By Michael David Lukas
Just as a bottle of wine is enhanced by knowledge of its production and provenance, food is enriched by a sustained meditation on the life it once was and a reverence for all the work that brought it to the table.
Every time I crunch into a fuyu persimmon I feel guilty, like when I read the Times online or ignore my local bookstore for a cheaper copy on Amazon or Alibris.
The great anthropological cookbooks of the 1960s and 1970s have been all but replaced by the fluffy side-projects of TV personalities, further alienating home cooks from their kitchens.
The past two months have seen a bumper crop of trend pieces about the old and formerly untrendy practice of preserving the harvest.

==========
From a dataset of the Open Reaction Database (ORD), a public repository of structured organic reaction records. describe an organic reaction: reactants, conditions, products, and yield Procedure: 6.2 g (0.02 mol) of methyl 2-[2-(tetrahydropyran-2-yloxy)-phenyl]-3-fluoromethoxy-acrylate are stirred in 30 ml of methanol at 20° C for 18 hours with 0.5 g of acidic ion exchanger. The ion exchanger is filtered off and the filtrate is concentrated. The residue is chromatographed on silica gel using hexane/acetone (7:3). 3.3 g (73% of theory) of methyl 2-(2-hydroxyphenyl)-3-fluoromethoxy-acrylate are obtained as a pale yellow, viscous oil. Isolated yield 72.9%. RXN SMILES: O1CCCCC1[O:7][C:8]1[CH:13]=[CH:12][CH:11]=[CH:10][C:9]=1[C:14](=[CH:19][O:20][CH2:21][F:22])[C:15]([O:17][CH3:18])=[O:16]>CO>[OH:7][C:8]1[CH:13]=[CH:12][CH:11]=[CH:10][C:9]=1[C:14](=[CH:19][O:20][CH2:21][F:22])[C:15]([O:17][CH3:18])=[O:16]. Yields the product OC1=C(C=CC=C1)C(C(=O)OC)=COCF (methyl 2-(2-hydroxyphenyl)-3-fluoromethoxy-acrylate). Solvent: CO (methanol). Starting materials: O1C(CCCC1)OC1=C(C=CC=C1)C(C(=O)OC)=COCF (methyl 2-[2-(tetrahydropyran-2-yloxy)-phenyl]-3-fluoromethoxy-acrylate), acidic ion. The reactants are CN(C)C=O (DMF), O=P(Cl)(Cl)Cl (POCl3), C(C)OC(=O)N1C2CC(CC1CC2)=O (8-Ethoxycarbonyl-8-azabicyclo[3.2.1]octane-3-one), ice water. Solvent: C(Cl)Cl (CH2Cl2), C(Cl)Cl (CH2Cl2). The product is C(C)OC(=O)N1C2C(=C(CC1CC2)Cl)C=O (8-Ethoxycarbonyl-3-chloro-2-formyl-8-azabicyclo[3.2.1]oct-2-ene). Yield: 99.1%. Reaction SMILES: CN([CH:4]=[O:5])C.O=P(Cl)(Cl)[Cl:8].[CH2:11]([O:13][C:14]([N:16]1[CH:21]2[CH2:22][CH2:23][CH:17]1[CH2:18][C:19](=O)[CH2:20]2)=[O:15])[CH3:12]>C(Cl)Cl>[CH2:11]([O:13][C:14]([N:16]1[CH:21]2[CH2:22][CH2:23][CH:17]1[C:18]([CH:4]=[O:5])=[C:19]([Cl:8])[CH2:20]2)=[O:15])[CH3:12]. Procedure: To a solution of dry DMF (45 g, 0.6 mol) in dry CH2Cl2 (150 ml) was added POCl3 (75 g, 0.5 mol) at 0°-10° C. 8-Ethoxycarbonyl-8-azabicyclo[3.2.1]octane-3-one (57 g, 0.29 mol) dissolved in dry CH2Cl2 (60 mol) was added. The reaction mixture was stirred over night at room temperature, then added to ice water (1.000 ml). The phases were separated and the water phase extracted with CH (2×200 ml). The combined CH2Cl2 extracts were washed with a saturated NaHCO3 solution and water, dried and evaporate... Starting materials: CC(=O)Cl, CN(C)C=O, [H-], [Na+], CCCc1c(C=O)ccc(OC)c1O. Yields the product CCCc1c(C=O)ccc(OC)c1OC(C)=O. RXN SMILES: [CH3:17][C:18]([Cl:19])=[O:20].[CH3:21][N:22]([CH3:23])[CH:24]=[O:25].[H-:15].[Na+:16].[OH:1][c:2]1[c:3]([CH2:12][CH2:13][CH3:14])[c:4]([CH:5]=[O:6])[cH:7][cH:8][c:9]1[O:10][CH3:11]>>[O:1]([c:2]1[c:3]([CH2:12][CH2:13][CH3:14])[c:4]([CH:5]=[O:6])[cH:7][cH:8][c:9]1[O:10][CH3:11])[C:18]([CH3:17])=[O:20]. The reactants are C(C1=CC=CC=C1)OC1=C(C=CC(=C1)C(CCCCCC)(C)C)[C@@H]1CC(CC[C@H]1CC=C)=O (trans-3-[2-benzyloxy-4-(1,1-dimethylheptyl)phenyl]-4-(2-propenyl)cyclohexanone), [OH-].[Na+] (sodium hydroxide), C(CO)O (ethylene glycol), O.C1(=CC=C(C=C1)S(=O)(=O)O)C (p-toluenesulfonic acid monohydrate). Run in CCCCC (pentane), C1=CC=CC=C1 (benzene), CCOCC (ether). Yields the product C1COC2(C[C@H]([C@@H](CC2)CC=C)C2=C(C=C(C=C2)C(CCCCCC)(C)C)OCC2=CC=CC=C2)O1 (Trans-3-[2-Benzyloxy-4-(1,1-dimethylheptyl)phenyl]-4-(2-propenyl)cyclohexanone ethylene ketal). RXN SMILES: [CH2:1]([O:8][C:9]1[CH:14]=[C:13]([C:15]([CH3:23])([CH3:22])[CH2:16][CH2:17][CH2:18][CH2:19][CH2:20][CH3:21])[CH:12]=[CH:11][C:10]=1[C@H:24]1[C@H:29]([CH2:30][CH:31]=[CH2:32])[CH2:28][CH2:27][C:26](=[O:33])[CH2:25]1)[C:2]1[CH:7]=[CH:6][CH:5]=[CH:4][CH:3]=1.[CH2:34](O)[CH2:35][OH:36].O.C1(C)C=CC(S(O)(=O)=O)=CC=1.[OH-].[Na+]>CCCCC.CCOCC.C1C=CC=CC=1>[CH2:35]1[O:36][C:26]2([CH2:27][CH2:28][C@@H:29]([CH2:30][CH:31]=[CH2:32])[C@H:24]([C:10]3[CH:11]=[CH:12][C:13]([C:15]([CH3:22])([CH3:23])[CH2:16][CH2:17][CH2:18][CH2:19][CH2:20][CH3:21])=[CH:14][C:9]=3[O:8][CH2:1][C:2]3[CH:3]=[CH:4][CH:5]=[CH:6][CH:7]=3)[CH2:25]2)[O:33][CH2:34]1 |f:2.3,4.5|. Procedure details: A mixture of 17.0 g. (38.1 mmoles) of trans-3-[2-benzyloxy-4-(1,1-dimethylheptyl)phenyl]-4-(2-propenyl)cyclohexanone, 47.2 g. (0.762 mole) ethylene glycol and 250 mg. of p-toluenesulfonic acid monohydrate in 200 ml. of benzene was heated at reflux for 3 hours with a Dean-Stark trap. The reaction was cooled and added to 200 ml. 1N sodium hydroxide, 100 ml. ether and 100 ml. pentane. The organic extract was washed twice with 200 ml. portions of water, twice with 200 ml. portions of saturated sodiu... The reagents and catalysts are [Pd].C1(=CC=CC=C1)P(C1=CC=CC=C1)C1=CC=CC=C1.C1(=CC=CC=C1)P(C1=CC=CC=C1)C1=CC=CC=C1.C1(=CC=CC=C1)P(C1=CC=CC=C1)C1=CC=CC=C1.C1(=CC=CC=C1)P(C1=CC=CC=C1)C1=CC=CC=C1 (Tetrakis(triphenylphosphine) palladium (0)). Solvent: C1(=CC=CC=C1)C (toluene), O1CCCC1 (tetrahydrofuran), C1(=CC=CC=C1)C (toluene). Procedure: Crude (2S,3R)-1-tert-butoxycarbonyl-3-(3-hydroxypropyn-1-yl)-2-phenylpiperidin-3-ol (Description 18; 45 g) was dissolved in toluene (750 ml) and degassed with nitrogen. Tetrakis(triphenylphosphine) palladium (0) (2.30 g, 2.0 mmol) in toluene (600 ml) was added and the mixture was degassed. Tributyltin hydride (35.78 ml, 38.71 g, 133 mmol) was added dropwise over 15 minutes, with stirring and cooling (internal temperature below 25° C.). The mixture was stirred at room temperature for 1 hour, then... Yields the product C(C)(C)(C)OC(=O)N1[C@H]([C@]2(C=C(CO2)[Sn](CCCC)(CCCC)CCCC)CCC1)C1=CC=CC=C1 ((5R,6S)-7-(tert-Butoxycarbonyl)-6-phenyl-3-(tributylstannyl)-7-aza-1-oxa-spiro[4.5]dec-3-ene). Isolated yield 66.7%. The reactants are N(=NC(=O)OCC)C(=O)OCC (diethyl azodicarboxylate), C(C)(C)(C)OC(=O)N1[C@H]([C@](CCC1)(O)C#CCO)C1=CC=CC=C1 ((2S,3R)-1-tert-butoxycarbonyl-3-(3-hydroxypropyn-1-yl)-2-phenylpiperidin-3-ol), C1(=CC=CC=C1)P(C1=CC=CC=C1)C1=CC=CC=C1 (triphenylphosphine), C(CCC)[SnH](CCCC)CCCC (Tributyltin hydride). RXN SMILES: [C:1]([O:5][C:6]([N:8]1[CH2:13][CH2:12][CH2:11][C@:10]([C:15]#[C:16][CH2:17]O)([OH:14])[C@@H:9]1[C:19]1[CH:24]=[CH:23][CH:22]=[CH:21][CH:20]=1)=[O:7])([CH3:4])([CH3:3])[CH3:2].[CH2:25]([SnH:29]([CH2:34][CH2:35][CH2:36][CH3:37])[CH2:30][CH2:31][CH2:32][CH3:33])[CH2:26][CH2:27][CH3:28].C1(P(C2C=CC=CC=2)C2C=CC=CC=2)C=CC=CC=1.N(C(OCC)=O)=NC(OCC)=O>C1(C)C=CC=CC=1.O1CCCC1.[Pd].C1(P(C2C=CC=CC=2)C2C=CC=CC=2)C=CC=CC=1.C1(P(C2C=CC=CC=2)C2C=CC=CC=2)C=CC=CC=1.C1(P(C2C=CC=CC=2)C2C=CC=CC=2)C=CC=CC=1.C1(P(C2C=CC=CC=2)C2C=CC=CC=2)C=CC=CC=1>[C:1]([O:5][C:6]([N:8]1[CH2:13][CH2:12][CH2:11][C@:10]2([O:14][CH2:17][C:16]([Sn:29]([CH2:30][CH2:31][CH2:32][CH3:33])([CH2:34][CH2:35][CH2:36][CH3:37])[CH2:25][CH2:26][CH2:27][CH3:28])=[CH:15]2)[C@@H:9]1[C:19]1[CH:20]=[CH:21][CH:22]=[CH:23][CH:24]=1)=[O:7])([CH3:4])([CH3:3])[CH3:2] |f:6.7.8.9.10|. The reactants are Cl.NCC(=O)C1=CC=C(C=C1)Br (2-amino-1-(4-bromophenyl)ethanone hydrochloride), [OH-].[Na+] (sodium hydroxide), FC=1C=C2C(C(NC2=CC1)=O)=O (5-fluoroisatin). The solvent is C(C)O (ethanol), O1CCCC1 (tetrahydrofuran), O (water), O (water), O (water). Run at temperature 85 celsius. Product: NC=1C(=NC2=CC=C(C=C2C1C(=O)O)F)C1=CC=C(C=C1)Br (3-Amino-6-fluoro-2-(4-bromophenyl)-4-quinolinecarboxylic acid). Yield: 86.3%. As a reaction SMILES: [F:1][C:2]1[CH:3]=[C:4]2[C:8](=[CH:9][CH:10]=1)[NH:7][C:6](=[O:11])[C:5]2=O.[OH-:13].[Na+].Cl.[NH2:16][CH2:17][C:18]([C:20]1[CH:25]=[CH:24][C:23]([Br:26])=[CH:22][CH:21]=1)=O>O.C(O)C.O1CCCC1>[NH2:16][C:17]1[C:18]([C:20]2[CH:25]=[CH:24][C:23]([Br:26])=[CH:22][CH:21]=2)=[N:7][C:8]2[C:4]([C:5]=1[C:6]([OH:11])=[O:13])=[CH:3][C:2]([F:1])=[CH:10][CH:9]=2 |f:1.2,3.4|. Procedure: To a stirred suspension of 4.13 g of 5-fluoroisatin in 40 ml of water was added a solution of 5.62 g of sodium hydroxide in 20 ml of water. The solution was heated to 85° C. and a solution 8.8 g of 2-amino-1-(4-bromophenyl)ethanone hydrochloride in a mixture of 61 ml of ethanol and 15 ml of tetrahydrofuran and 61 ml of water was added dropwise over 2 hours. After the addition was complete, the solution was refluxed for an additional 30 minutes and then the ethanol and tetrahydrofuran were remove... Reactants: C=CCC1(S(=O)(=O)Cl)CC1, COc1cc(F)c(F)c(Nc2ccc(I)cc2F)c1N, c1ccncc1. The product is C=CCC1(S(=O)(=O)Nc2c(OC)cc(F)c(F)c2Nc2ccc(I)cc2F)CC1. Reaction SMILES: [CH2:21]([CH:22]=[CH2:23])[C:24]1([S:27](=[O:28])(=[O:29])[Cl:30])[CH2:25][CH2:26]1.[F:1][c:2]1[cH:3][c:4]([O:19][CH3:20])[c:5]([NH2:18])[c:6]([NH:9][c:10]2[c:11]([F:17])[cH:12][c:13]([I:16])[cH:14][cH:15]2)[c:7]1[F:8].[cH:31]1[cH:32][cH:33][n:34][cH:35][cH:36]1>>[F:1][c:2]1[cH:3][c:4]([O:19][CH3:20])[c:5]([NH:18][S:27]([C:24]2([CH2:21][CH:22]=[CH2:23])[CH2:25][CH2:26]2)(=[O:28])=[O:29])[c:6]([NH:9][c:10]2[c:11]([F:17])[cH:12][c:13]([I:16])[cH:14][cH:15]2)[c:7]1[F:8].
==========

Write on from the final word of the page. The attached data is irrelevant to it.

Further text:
When food becomes a mask for snobbery and pretension the foodie underground ceases to be a movement and starts to become nothing more than a demographic.
By Waldo Jaquith
David Cushman Coyle's 1947 review of a proto-Pollan critique of the American diet.
By Wistar Watts Murray
A noble, molten-cored blog entry on the spirited, subtle language of promotion.
By Claudia Emerson
All around her, we sounded melons, practicedat hearing what we couldn’t see, pretending notto notice when she stopped at the stall where the Amish